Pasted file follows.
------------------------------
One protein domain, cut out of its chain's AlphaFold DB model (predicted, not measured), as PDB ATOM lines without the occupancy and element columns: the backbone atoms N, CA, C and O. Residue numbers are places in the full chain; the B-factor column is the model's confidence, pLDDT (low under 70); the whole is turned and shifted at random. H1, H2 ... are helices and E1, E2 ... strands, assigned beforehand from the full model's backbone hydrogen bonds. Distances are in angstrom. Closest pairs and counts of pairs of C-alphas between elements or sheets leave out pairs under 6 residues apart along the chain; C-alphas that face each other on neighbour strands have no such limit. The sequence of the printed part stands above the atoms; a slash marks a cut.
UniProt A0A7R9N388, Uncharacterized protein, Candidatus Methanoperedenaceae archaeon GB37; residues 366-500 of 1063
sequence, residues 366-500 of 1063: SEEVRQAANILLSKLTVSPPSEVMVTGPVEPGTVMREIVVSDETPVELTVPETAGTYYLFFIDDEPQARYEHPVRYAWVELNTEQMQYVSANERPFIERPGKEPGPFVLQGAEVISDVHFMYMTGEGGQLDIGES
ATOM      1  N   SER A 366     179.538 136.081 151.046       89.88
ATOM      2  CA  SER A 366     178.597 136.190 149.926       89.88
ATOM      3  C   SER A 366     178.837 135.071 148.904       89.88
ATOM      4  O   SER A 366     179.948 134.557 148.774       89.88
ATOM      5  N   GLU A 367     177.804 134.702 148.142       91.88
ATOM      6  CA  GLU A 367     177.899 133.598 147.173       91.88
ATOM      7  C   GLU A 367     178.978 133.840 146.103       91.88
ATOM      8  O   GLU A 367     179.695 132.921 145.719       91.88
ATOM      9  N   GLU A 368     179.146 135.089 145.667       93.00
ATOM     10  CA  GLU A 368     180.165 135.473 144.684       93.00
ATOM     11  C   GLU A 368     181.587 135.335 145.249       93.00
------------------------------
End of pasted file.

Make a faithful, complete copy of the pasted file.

One protein domain, cut out of its chain's AlphaFold DB model (predicted, not measured), as PDB ATOM lines without the occupancy and element columns: the backbone atoms N, CA, C and O. Residue numbers are places in the full chain; the B-factor column is the model's confidence, pLDDT (low under 70); the whole is turned and shifted at random. H1, H2 ... are helices and E1, E2 ... strands, assigned beforehand from the full model's backbone hydrogen bonds. Distances are in angstrom. Closest pairs and counts of pairs of C-alphas between elements or sheets leave out pairs under 6 residues apart along the chain; C-alphas that face each other on neighbour strands have no such limit. The sequence of the printed part stands above the atoms; a slash marks a cut.
UniProt A0A7R9N388, Uncharacterized protein, Candidatus Methanoperedenaceae archaeon GB37; residues 366-500 of 1063
sequence, residues 366-500 of 1063: SEEVRQAANILLSKLTVSPPSEVMVTGPVEPGTVMREIVVSDETPVELTVPETAGTYYLFFIDDEPQARYEHPVRYAWVELNTEQMQYVSANERPFIERPGKEPGPFVLQGAEVISDVHFMYMTGEGGQLDIGES
ATOM      1  N   SER A 366     179.538 136.081 151.046       89.88
ATOM      2  CA  SER A 366     178.597 136.190 149.926       89.88
ATOM      3  C   SER A 366     178.837 135.071 148.904       89.88
ATOM      4  O   SER A 366     179.948 134.557 148.774       89.88
ATOM      5  N   GLU A 367     177.804 134.702 148.142       91.88
ATOM      6  CA  GLU A 367     177.899 133.598 147.173       91.88
ATOM      7  C   GLU A 367     178.978 133.840 146.103       91.88
ATOM      8  O   GLU A 367     179.695 132.921 145.719       91.88
ATOM      9  N   GLU A 368     179.146 135.089 145.667       93.00
ATOM     10  CA  GLU A 368     180.165 135.473 144.684       93.00
ATOM     11  C   GLU A 368     181.587 135.335 145.249       93.00